Xiaomi is taking the Indian market very seriously. The last couple of months have seen one launch after another, and it seems more are in the pipeline. After the budget Redmi Note 3, and the premium Mi 5, Xiaomi now wants to tap a different market in the smartphone segment: the one where the lines between a tablet and phone are blurred.
While 5.5-inch displays on smartphones are now standard, Mi Max pushes the boundaries further with its 6.44-inch display. Is bigger always better? We don’t really know, but smartphone companies seem to be convinced. Perhaps that can explain the flood of 6GB RAM phones.
In case of Mi Max, this device is all about the display, and in India Xiaomi wants to tap a market that doesn’t quite exist yet. There aren’t too many options with a 6-inch plus display; Lenovo Phab Plus is one that comes to my mind.
Xiaomi Mi Max has been launched in India in two variants: One with 3GB RAM + 32GB ROM and Snapdragon 650 processor and the other with 4GB RAM + 128GB ROM and Snapdragon 652. The Mi Max that we got for review runs Snapdragon 650 processor and comes with 3GB RAM and 32GB internal storage.
So is the Mi Max a good enough smartphone that can fulfill your tablet and phone needs? Here’s my review
Specs: 6.44-inch full HD display (342ppi) | Qualcomm Snapdragon 650 processor at 1.4Ghz | 3GB RAM+ 32GB storage | 16MP camera + 5MP front camera | 4850 mAh battery | MIUI 7 on Android 6
Price: Rs 14,999
Xiaomi Mi Max
Till October last year, I was using an iPhone 5c, and in a weird way 4-inch screen smartphones appealed to me. But now that I’ve switched to 6s, handing me a 4-inch iPhone will be cause for much grumbling and annoyance. The truth is that most users, once they switch to a bigger device, can’t go back to a smaller screen. With the Mi Max, you are being asked to push your comfort zone of 5 or 5.5-inch screens to a 6.44-inch one. And that’s not an easy switch to make.
Xiaomi has managed to keep Mi Max look ultra-slim, which is commendable for a device this size. The 7.5-mm thickness means you can easily hold this device. Mi Max doesn’t have such a curved design as the Redmi Note 3, but the overall form factor is quite pleasing. For a phablet, I didn’t have much trouble holding this for long hours while I read books, edited docs, or watched videos, and that’s really what is important in a phablet.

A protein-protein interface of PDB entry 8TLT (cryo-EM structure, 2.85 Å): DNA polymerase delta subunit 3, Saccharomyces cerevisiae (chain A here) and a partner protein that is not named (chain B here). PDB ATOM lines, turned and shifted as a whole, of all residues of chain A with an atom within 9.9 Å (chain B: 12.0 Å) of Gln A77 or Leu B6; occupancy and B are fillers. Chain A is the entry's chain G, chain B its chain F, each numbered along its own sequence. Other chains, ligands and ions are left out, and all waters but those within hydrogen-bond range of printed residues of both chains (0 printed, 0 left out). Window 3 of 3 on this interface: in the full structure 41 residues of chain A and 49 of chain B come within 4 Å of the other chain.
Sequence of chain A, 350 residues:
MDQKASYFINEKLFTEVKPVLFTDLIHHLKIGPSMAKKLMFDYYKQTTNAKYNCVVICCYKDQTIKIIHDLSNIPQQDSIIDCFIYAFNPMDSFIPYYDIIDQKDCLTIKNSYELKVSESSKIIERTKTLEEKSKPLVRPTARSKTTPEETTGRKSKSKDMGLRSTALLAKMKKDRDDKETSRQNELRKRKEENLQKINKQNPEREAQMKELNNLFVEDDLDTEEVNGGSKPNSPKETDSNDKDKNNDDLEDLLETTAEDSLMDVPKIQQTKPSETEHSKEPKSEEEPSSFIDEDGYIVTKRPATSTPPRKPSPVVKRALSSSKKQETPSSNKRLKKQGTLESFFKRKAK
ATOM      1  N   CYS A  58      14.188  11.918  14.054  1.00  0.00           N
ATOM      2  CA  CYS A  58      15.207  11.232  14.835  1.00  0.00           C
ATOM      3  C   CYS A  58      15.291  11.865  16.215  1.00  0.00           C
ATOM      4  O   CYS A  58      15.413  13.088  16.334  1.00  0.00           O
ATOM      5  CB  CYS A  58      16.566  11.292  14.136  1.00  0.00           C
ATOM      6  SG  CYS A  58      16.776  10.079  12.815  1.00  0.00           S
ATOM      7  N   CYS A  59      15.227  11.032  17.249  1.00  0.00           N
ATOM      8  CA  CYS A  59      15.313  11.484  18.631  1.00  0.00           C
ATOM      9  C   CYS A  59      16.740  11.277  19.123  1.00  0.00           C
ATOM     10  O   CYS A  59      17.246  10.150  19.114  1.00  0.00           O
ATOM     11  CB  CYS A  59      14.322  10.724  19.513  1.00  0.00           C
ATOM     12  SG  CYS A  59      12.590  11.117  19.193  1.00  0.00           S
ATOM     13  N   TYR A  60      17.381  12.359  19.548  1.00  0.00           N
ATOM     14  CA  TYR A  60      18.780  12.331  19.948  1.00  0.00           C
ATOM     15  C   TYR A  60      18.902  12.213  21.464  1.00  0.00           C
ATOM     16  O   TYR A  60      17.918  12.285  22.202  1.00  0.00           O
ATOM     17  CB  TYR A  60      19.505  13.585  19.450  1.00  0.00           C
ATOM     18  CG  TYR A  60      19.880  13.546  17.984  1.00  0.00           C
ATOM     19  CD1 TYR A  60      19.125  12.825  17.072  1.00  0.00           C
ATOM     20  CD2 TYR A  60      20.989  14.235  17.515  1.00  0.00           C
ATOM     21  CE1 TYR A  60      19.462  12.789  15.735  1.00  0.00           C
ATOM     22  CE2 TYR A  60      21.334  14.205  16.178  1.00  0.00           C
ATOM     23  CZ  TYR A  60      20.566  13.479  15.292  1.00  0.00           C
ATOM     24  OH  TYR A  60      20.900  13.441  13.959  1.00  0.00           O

The metal unibody design, fingerprint scanner on the back, Mi Max looks like a giant Redmi Note 3 with a flatter body.
This phone is all about display, and Xiaomi delivers on this front. Mi Max’s 6.44-inch screen is actually better suited for reading I felt, and since I like to read novellas, short stories on my phone, Mi Max worked out for this purpose. I had no trouble holding this phone for hours, while I finished some books on the phone itself.
Video-viewing is another plus on this display, which is sharp and crisp. Display has been a strong suit for Xiaomi, and the Mi Max makes for a great device to read and watch videos.
Mi Max has the internals of Redmi Note 3, which means it is well suited to most of your daily needs. Of course, a phablet like this I feel is better used for reading, typing and yes watching videos, rather than gaming. Where performance goes, it didn’t give me any cause for complaint, even though I felt this phone is not as fast as Redmi Note 3.
In India people like to carry several phones, ( I do myself) and many of them want a backup device that won’t die. Mi Max is that device. In the time I’ve had the phone, I’ve only had to charge it twice. The 4850 mAh battery doesn’t take forever to charge which is another plus, but it won’t die easily.
What’s not good?
While the camera delivers some decent shots in proper lighting conditions or when you are outdoors, it is not as impressive in low-light. Also some pictures appeared a little burnt, especially those taken out in the bright sun. Anyway I would not use such a big phone as my primary camera, so I would not term it as a deal-breaker.
I feel the audio could have been more powerful on this device, given entertainment will be a primary use case for this one.
I faced an issue running some apps, especially smartphone benchmark testing apps. The app said required permissions were not granted, MIUI 8’s Permission manager indicated it, and the confusing set-up meant I still can’t figure out how to run the app. I’ve already noted in my Mi 5 review, Xiaomi needs to sort how Permissions are dealt with on Android 6, because clearly this current set-up is too confusing for users.
At the end of the day, this is a phablet, a giant one at that. It might not be suited to everyone’s needs. But my biggest concern with a 6.44-inch phone, whether it will be impossible to use for someone like me, has been allayed. You do get used to it, and Mi Max is better suited for entertainment and reading needs.
Since India has a lot of people who use 8 inch tablets to make calls, we can’t say there is no market for the Mi Max. In fact, this Xiaomi phone might just fulfill that void in the market, but in a better form factor.
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